I have a green thumb — two actually. But a necessary requirement for growing plants is time. Like pets (and kids and significant others...basically a life) they take time. Time I am in short supply of. For this reason the closest thing to a plant I have in my home is the cactus that gains its moisture from showers in my bathroom. I've really got to work on that life. Plant Tycoon allows me to grow plants - satisfying the gardener in me, cross-pollinate them — satisfying the amateur geneticist in me, and to do it while I'm working at my PC without actually interrupting my work — giving me some pretend semblance of a life.
Last Day of Work (LDW) has always made some great PDA games. What makes them great is you don't play them for more than five minutes at a time every hour or two. Plant Tycoon was originally a PDA game and though I never completed the goal of finding all 6 magic plants (though I managed to kill my entire nursery regularly), it was a game I found myself returning to each time I pulled out my PDA for travel.
There's the loosest of stories built around what is essentially a plant hybridization simulation. Isola (a recurring fictional island in LDW's titles) seeds produce magical plants. You begin your nursery with the most normal of seeds, bland soil, normal water, and dullest pruning shears. Through perseverance and a little channeling of Gregor Mendel, it's your lot to find the lost Magical Plants of Isola.
The game runs in real time — even with the PC shut down. How fast real time passes will depend upon the speed you set it at. This is where playing Plant Tycoon can break up a weary day. Set it at slow and you can check in on the progress of your plants every two hours or so. Set it at very fast and you'll want to check in every half hour.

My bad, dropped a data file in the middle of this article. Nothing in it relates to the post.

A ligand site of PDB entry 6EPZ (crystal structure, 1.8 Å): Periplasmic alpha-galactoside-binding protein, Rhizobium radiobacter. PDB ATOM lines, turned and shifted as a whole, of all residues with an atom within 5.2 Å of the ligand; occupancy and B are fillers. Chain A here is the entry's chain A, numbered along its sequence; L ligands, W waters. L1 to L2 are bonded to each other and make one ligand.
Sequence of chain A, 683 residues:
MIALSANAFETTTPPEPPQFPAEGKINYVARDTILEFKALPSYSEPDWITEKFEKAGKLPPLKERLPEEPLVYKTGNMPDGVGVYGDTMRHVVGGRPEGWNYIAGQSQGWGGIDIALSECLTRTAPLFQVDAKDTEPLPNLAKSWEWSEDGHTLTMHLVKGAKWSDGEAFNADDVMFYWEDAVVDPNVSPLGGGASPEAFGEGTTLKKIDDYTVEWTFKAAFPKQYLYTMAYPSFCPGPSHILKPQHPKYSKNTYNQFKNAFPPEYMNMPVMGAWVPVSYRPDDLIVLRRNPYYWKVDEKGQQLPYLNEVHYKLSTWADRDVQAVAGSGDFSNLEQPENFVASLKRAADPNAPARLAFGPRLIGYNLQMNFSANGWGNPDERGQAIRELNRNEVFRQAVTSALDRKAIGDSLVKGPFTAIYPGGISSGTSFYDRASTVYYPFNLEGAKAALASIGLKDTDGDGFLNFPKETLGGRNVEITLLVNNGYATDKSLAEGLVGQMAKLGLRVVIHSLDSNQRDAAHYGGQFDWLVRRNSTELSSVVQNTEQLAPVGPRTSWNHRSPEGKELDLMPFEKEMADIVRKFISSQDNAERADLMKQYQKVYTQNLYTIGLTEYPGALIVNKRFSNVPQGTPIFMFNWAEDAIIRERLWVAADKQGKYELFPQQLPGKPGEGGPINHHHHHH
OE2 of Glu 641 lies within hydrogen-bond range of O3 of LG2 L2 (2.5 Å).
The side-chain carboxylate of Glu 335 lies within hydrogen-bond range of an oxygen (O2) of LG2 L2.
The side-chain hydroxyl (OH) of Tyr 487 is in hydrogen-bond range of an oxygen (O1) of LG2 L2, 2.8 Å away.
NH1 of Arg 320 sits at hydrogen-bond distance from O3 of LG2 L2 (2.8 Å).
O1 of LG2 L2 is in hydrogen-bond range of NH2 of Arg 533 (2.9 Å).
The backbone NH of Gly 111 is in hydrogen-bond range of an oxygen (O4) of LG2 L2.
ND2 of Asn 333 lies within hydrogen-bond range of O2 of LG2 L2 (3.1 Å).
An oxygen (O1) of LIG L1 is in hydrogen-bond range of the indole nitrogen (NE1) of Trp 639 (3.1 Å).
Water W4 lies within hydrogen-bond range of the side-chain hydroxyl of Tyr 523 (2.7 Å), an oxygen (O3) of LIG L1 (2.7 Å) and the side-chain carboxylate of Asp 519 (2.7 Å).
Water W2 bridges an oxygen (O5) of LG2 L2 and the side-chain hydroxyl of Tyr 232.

WARNING: It's just like growing plants.
So, you drop dirt and water into up to 15 flower pots. Then, you drop in a seed. At the beginning, you'll have no idea what type of plant this seed will produce. Keep the plant watered — there's an indicator for water level and health — and healthy and something will bloom. Congratulations! You've grown a plant! One of 500. This could take a while...
You've grown a few plants but they need to mature so you can pollinate plants. You can pollinate the plant itself (always a good idea if you'd like more seeds) or another plant and begin your genetic empire — or at least a successful nursery.
Pollination is a simple process. Once the pollen begins to drop from the plants, you simply drop it on a mature plant to produce seeds. Then wait. If I haven't mentioned it yet, after every step you wait. Again, this is rather like gardening. Sometime later the plant will begin to seed. Remove the seeds to a seed tray and then you can sell the plant to passers-by at your nursery.
There are a ton of little changes that can be made to your plants as you grow them. Plant food, super growth fog, bug spray (pesky critters), mutation liquid, insta-grow...you name it. Of course, they cost money — shock! Each will change the speed at which your plants grow, their health, increased flowering and the rate of mutation.
Each time you check in on your plants, you'll want to prune them. You may need to water them. And for a time, no matter your effort, they simply won't grow (unless you use a magical insta-grow formula). Available to you - for a price — is higher quality soil, water and sharper pruning shears. There are even random seeds of various qualities for you to work into your nursery. The kicker? The highest quality Isola seeds will only grow in the best soil with the best water.
So, while your end goal may be to find the magical Isola plants, you've got to make a profit so that you can upgrade your tools. The fastest way to do this? Sell lots of plants. How do you sell lots of plants? 1) Make them pretty, 2) Price them well, and 3) Have a gorgeous nursery.
You'll begin with a table to collect money from and a few pedestals to place your plants on. Basically, you've got my backyard less the toys. Over time and with the almighty dollar you can add a coat of paint, an owl, a wheelbarrow of flowers, a sign (hey, we've got plants), a cash register (cha ching!), a sundial, a fountain among a plethora of other items.
I should get back to actually growing these plants...